Their negligent design lawsuit treats Snap as a products manufacturer, accusing it of negligently designing a product (Snapchat) with a defect (the interplay between Snapchat’s reward system and the Speed Filter),” Wardlaw [the legal eagle hearing the case] wrote.

Here are the questions which crossed my mind:

  • Will “design” emerge as a factor in other litigation related to apps’ use?
  • Is the “reward” idea a Dark Pattern which is coded so that those using the apps are manipulated into certain behaviors?
  • How do innovators respond to “design” centric issues?
  • Are the parents responsible for their progenies’ judgment? Schools?

On the surface, it seems that app design can lead to tragic consequences.  Life, liberty, and the pursuit of rewards echoes in the Beyond Search office.

Stephen E Arnold, May 12, 2021

Old People, Vaccine Registration, and Online: What Could Be Overlooked by Thumbtypers? The Obvious

March 2, 2021

I heard over talkers on the Pivot podcast explain that old people struggled to use the Internet to register to get a Rona jab. Fascinating. I think I heard one of the stars of the wildly thrilling program express that despite computer expertise, the darned sign up site was difficult to use. Insightful. Then I read “Seniors Seeking Vaccines Have a Problem: They Can’t Use the Internet” in the online superstar New York Times. (Yep, I was able to locate the story online. Get your credit card ready, gentle reader. There is no free lunch provided by the Gray Lady.)

The estimable New York Times stated what the over talkers said; namely:

The chaotic vaccine rollout has come with a maze of confusing registration pages and clunky health care websites. And the technological savvy required to navigate the text alerts, push notifications and email reminders that are second nature to the digital generation has put older adults like Ms. Carlin, who need the vaccine the most, at a disadvantage. As a result, seniors who lack tech skills are missing out on potentially lifesaving shots.

Ms. Carlin is 84, and she is probably not hanging out on Zoom with thumbtypers, but that’s just a guess.

I learned:

By the end of last week, just 12.3 million Americans ages 75 and older, or 28 percent, had received at least one coronavirus vaccine dose, according to the Centers for Disease Control and Prevention. Senator Tina Smith, Democrat of Minnesota, who has reintroduced a bill from last year that would allocate money to help get older Americans online, said the government had failed to get out ahead of a preventable crisis by not funding senior agencies sooner.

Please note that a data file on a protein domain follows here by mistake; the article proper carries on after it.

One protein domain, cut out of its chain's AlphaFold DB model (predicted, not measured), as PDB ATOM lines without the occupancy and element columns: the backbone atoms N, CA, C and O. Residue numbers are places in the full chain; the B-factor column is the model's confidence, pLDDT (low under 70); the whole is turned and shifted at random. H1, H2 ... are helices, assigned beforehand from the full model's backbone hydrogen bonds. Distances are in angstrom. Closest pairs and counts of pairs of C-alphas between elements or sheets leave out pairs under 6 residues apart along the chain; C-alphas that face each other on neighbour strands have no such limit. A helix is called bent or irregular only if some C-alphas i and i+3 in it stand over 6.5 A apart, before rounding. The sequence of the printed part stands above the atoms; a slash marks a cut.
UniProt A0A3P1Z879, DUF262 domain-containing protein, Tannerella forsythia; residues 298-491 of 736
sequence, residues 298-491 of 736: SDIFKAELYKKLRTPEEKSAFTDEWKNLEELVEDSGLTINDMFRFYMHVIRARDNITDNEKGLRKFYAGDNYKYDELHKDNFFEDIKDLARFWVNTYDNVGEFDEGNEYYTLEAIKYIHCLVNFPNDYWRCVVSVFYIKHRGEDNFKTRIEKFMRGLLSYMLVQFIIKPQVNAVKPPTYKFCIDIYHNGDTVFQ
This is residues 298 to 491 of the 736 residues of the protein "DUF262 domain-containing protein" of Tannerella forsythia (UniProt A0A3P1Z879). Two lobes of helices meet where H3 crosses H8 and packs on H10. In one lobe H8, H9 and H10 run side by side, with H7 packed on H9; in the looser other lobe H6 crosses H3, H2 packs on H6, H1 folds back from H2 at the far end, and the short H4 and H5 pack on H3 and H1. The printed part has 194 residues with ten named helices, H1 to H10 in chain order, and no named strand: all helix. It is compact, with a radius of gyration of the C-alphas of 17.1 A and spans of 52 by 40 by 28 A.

How many have thumbtyping techno-masters killed in the 70 plus cohort? The estimable New York Times did not provide a number. Come to think of it, I don’t think the Pivot over talkers did either.

Who would have imagined there were individuals unable to use the outstanding Rona registration systems? It’s obvious to know that some functions are hidden behind dots and hamburgers, pages have to be scrolled down to see data, and enjoy the experience of disabled back buttons.

Oh, well, since I am 77, I suppose some in my cohort will be killed by the thumbtyping techno masters. Big deal. When’s the Zoom happy hour start? Where’s the secret party this weekend? Multi-tasking? No Internet connection? No 5G mobile device.


Stephen E Arnold, March 2, 2021

Interfaces Going Mobile: Tiny Fingers Needed

December 31, 2018

Folks are expecting more and more information to be at their mobile fingertips, even communications with their employers. TechTarget posits, “What’s Driving the Next-Generation Mobile User Experience?” Reporter Maribel Lopez describes several advances she says have prompted organizations to offer efficient ways for their workers to communicate and collaborate through their mobile devices. She writes:

“Most organizations’ mobile efforts have evolved beyond the basics of a mobile-friendly website and an intranet accessed via a secure browser. Companies want to create contextual and predictive mobile experiences that delight customers and employees. Yet, many aspects of developing a compelling mobile user experience have changed with the introduction of new devices, computing processors and software. Mobile experiences today must move seamlessly across devices with multiple operating systems….

Preserving context has always been a goal; now it’s an imperative. But a next-generation experience is more than delivering the same information to each screen. It doesn’t make sense to cram all of the functions of an application on a smartwatch. A strong mobile user experience provides the right information, to the right screen, for the task at hand. Application developers must define which data and workflows are appropriate for each device. For example, you can enable a speech interface on a PC, but it’s more useful on a mobile device where hands-free operation may be required.”

The article goes on to detail four advancements that have made the most difference in this employer-employee relationship. First is the evolution of ways to input data. What started as fingertip-touch has grown to include pens, gestures, docking stations, and, naturally, voice input. In fact, voice assistants like Alexa and H.R. chatbots bring potential for “deeper engagement,” we’re told; engagement that is sure to grow more engaging (intrusive?) as machine learning and analytics technologies progress. Improved hardware itself is a factor, of course, with smartphones now able to quickly process an astounding amount of data. Finally, there is the development of 5G cellular tech, which allows networks to keep up with the demands of those evolving devices.

Naturally, companies would not invest so much in mobile interfaces if they did not help their bottom lines. Though they are billed as a boon for employees, is it really beneficial for workers to relate to algorithms instead of flesh and blood coworkers? Depends on the worker, and on the company, I suppose.

Cynthia Murrell, December 31, 2018